UK’s newest astronaut graduates from space training

Rosemary Coogan becomes the country’s third astronaut following Helen Sharman, and Tim Peake.

Nina Massey
Monday 22 April 2024 10:15 BST
Rosemary Coogan has graduated from astronaut training with the European Space Agency (ESA/PA)
Rosemary Coogan has graduated from astronaut training with the European Space Agency (ESA/PA) (PA Media)

The UK’s Rosemary Coogan has gained her astronaut wings, graduating from space training as a new European Space Agency (Esa) astronaut.

After completing one year of rigorous basic astronaut training, Ms Coogan, along with Sophie Adenot, Pablo Alvarez Fernandez, Raphael Liegeois, Marco Sieber and Australian Space Agency astronaut candidate Katherine Bennell-Pegg received astronaut certification.

After receiving the certification at ESA’s European Astronaut Centre in Cologne, Germany, the astronauts have become eligible for spaceflight.

An astrophysicist with two master’s degrees from Durham University and an astronomy doctorate from Sussex, Ms Coogan was selected to join the Esa’s astronaut training programme in 2022, after beating more than 22,500 applicants.

Born in Northern Ireland, she will become the UK’s third astronaut, following Helen Sharman, who became the first Briton in space in 1989, and Tim Peake, who went to the International Space Station (ISS) in 2015.

Basic astronaut training involved honing skills in spacecraft systems, spacewalking, flight engineering, robotics and life support systems, as well as survival and medical training.

They will now move on to the phases of pre-assignment and mission-specific training, paving the way for future missions to the ISS and beyond.

Speaking at the graduation, Ms Coogan said it had been a “long-standing” dream of hers to become an astronaut.

She added: “We are often asked, I think all of us have been asked ‘When was the moment you decided that you wanted to become an astronaut? When was the moment you decided you wanted to do it?’.

“And I can’t speak for everyone, but for myself, and for a lot of us, it really has been something that has always been in our heads.

“Perhaps if we didn’t always know exactly where it was going to lead, exactly how it was going to come to this stage, I personally have always been fascinated in space.

“And now to find out that, as an astronaut, you can go there and you can do this fantastic science and bring that back, it’s everything come together as a dream.”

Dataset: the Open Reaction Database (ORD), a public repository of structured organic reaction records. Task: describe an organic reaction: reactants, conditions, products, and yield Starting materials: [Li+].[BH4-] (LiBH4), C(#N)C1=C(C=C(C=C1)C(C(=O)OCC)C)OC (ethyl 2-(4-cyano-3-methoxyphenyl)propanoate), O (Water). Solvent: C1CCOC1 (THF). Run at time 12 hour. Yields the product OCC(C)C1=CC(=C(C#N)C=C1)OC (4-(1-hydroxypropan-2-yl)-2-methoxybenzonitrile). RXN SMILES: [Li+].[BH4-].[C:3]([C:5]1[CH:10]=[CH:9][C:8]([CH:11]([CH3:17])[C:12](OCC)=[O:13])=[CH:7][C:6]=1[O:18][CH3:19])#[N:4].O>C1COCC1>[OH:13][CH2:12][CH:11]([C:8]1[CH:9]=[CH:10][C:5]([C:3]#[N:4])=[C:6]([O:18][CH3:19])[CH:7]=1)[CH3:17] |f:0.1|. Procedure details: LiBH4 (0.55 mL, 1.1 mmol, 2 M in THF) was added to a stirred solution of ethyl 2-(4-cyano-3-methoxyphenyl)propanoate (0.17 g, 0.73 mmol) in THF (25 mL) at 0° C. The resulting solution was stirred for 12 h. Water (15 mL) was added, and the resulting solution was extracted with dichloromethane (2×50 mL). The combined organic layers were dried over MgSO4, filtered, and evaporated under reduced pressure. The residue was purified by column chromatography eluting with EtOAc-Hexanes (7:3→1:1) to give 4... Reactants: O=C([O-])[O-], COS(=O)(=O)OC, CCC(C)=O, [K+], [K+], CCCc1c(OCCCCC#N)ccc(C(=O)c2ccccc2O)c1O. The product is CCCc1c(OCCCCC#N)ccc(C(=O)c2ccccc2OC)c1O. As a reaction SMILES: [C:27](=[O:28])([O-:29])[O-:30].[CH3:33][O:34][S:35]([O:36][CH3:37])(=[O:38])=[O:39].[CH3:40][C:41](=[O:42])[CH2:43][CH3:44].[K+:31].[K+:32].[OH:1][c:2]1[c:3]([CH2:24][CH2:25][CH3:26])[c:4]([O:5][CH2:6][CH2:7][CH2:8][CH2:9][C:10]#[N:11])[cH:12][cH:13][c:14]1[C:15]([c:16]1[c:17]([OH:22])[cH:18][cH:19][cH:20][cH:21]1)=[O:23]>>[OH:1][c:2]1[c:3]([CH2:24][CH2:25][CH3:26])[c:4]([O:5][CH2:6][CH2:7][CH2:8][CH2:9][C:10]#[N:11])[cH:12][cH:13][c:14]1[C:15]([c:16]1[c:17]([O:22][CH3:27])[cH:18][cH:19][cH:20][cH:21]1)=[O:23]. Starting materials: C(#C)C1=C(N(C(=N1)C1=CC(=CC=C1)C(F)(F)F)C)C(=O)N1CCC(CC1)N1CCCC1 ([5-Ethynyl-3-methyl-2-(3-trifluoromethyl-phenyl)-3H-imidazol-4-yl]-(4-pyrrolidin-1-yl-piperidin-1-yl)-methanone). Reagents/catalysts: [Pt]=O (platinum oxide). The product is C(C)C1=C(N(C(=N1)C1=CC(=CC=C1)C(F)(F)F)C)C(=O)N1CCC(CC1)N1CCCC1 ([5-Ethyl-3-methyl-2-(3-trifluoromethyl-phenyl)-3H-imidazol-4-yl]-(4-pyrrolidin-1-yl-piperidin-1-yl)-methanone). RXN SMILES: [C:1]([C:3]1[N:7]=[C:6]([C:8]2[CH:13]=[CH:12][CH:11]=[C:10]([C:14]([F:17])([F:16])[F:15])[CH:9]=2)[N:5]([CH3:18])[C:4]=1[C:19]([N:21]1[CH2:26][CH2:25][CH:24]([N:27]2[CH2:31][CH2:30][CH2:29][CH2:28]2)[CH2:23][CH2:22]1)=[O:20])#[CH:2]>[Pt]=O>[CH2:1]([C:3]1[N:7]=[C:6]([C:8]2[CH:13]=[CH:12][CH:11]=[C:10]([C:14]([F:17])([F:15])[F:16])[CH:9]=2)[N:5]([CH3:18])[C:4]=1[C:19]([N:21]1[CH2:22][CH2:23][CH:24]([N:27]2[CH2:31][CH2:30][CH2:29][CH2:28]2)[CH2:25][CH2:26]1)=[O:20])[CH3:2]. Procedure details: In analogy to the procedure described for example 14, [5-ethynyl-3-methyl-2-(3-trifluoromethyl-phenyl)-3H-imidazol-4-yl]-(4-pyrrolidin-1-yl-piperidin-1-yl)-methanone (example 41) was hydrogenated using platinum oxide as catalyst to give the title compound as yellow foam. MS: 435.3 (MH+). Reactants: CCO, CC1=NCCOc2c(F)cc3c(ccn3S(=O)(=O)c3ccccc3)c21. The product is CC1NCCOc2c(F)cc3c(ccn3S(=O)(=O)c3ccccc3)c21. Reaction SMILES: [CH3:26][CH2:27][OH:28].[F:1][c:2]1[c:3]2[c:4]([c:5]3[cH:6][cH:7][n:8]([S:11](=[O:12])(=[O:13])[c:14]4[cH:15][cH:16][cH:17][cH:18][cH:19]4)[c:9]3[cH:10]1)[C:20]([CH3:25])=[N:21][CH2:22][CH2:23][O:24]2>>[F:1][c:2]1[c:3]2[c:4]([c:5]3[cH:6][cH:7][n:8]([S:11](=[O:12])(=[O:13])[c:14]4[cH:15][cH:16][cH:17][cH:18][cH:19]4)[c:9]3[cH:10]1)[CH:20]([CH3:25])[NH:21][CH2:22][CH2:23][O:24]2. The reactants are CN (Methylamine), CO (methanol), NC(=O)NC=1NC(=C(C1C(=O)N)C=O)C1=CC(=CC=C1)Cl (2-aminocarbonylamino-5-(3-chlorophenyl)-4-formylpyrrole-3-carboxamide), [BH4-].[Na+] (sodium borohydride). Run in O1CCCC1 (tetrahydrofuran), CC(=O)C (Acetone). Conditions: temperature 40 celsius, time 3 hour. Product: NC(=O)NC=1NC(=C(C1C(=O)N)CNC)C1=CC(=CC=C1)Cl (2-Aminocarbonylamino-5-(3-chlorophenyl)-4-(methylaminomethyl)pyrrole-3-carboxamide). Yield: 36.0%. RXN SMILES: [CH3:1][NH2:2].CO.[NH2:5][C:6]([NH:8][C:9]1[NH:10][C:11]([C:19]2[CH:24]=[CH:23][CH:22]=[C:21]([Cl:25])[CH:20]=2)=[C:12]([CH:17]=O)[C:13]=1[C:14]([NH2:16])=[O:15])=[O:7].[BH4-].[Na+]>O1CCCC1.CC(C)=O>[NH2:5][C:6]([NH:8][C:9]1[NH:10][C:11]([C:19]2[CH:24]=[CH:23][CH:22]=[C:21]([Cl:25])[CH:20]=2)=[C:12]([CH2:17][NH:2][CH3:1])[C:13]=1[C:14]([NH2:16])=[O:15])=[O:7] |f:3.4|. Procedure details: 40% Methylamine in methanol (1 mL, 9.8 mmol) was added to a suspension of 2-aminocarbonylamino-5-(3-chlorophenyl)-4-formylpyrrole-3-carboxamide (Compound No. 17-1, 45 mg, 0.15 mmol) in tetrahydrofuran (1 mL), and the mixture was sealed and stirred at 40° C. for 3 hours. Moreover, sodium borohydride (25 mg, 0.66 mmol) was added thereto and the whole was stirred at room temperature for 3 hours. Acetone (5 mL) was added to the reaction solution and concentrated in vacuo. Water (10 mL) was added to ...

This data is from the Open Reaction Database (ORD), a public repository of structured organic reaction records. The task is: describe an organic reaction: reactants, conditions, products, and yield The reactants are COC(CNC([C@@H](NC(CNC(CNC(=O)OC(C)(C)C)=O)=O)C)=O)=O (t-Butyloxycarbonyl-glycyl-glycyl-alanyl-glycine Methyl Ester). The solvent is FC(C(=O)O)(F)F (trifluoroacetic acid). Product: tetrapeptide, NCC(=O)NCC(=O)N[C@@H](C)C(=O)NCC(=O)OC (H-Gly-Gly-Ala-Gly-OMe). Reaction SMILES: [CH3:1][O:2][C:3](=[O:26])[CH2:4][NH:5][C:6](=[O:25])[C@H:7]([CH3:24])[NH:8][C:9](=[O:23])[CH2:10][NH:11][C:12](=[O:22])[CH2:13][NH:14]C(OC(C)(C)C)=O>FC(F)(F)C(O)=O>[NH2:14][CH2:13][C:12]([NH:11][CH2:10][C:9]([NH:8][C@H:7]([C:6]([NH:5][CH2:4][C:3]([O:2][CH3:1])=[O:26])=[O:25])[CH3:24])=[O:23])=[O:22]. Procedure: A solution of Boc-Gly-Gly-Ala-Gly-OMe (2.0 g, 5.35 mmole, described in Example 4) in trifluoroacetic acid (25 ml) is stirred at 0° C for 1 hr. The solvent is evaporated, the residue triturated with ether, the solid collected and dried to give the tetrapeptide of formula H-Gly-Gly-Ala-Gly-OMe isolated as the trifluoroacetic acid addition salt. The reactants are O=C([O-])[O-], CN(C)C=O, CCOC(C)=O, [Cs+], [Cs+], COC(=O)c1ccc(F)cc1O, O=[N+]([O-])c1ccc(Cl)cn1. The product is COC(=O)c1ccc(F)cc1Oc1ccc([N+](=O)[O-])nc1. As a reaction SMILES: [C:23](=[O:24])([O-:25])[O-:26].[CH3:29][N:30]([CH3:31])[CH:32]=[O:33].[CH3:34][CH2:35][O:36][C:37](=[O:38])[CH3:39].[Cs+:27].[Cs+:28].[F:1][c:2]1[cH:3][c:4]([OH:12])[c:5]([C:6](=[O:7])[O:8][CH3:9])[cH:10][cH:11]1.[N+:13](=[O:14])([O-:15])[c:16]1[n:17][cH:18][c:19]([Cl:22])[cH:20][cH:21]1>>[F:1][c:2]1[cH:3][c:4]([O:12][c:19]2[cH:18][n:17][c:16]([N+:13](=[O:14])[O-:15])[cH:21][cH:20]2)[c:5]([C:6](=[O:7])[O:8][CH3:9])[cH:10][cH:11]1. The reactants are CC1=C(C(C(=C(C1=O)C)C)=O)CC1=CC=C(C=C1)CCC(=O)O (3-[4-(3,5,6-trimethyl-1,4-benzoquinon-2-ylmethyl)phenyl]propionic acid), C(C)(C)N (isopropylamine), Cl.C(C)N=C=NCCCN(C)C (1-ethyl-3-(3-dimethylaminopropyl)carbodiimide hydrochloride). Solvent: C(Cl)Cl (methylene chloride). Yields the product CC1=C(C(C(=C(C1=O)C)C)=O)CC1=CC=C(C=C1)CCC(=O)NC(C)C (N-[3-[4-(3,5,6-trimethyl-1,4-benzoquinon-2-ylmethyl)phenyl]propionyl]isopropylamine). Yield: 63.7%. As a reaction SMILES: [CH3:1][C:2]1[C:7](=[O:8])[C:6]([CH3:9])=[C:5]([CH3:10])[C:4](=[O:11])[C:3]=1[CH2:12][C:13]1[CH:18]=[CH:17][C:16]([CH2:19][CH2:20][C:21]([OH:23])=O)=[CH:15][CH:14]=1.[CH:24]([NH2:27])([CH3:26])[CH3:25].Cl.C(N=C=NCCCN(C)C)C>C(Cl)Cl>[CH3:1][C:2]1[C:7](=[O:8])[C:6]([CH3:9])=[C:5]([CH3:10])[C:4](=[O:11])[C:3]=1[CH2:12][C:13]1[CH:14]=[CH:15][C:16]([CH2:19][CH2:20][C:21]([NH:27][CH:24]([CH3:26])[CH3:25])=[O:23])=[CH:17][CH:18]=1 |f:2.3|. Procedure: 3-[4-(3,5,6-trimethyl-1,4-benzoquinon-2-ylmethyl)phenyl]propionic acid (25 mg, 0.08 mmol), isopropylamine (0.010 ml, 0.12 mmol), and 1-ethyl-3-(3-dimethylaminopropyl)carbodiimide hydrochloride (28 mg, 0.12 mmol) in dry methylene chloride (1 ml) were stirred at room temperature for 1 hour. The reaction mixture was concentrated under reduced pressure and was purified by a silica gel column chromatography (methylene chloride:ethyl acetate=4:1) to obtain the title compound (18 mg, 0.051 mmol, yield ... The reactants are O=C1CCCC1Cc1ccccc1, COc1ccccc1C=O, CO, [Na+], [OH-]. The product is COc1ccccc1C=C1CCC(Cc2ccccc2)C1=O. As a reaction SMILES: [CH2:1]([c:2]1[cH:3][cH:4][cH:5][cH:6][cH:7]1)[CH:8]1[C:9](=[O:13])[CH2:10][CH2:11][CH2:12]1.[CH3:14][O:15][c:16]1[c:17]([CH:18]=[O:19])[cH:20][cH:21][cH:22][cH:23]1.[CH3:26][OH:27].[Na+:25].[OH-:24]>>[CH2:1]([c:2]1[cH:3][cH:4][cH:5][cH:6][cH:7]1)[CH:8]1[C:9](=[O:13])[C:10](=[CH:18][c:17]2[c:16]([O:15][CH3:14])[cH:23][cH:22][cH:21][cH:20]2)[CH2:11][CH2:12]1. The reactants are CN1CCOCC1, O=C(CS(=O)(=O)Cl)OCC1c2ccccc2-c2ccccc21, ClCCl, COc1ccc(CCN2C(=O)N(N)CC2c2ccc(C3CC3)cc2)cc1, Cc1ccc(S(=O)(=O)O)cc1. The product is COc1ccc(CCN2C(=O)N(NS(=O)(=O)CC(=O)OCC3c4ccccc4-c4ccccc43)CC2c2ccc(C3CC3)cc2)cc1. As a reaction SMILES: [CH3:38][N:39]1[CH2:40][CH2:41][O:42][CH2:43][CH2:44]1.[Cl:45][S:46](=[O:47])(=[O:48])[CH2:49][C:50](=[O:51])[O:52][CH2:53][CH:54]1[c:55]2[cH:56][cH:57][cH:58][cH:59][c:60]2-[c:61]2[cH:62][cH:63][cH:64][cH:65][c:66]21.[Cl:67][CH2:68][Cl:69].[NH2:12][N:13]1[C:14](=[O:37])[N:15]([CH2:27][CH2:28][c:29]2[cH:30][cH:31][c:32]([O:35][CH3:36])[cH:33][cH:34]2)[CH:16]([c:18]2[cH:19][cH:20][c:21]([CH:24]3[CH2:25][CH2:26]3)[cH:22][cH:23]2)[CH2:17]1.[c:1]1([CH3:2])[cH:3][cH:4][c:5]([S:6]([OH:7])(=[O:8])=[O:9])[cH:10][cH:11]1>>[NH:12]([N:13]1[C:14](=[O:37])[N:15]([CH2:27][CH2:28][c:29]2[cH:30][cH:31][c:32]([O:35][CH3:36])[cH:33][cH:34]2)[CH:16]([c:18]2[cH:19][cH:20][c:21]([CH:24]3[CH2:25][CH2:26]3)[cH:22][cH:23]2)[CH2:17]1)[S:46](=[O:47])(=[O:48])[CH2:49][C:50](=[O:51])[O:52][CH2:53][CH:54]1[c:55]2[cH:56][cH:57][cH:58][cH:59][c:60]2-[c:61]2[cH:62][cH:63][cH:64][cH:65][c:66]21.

The astronaut class of 2022 has been dubbed the Hoppers, being given the name from their predecessors – the Shenanigans of Esa’s 2009 class.

The UK Space Agency’s head of space exploration, Libby Jackson, said: “It is absolutely fantastic to see British astronauts a part of the European Space Agency programme.

“We’re a very proud contributor to the European Space Agency, and a strong contributor to the overall human and robotic missions.

“Astronauts are the very visible part of the whole space sector.

“So it’s really important for the UK that our astronauts – Rosemary, John and Meg – they are champions not just for human spaceflight, but for everything that goes on in the UK across space.”

Former Paralympian John McFall is part of a feasibility study to see if he can fly as a disabled astronaut, while Meganne Christian is a reserve astronaut who could join the programme if someone else drops out.

For now, all five new European astronauts will be assigned for missions to the International Space Station to carry out scientific experiments.

Until being assigned to their space flight mission and advancing to the next training phases, they will take part in operational tasks within Esa.

They will also undergo refresher training sessions, maintain physical fitness, participate in public relations efforts, and contribute to education and outreach activities.

NI Space, which supports the development of the regional cluster, said Ms Coogan’s graduation is a “truly momentous occasion for the space sector in Northern Ireland”.

With rapid expansions in science and technology that enable us to explore more of our universe, there has never been a more exciting time to be part of the space sector

Robert Hill, NI Space

Robert Hill, space adviser and cluster manager at NI Space, said they hope Ms Coogan’s appointment will encourage more future astronauts from the region.

“Northern Ireland is quickly becoming a global leader in the sector and has been involved in a number of high-profile projects recently, including the James Webb Space Telescope, and to have Rosemary representing Northern Ireland as our first-ever astronaut is the icing on top of the cake,” he said.

“With rapid expansions in science and technology that enable us to explore more of our universe, there has never been a more exciting time to be part of the space sector.

“We hope that Rosemary’s appointment to the ESA will inspire more and more young people in Northern Ireland to consider a career in the industry, which provides endless opportunities.

“We’re really looking forward to following Rosemary’s journey and will be cheering her on during her first mission.”

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